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Why identity theft is ‘so easy’ and what consumers can do to combat the threat

An alarming new report warns about an increase in data breaches potentially affecting tens of millions of Americans. The Identity Theft Resource Center said that the significant new threat to consumer data is as simple as large organizations failing to add a password to protect their cloud-based data.

The group estimates about 165 million sensitive records were exposed in 2019 when nearly 15,000 breaches of U.S. private and government organizations were uncovered, a 17% jump from the year before. Experts warn that companies are still not doing enough to protect consumer data.

Their published report mentions noteworthy “credential stuffing” attacks in 2019 included Boost Mobile, Dunkin’, and Disney+. Credential stuffing refers to the exploding trend of hackers buying someone’s stolen login and password from the dark web and then using the same combination to access their other online accounts.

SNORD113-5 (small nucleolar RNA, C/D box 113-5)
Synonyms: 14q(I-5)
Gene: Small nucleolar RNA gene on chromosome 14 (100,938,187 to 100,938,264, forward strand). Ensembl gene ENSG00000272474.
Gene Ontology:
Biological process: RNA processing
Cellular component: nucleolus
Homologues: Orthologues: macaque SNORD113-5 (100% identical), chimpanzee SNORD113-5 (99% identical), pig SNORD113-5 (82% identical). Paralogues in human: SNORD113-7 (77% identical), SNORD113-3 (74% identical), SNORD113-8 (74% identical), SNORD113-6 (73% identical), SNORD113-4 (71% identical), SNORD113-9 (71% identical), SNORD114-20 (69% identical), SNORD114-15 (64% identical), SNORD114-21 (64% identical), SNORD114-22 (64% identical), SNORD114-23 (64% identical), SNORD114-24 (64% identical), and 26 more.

“The reason it’s so easy is because so many of us use the same password for multiple accounts,” Identity Theft Resource Center COO James Lee told CBS News’ Anna Werner.

But what can consumers do on their part to combat the threat of stolen identity?

Werner told “CBS This Morning” that the surest protections are using different password and login combinations for different accounts. Using a strong password adds an extra layer of security.

If that fails, consumers are urged to contact their banks and freeze their credit immediately and reporting the hack to law enforcement.

Jaspreet Singh, a Detroit resident who said his private information was exposed along with millions of others in the 2017 Equifax hack, described his ordeal.

“MasterCard told me that I had requested a new credit card, which I never did, and that they sent a credit card to somebody in Texas I believe,” he said. Hackers had stolen the information off of Singh’s business credit card and racked up $4,500 worth of charges before he was able to correct the issue over the course of a year.

The Identity Theft Resource Center provides resources on its website for those affected by identity hacks.

Author: CBS News
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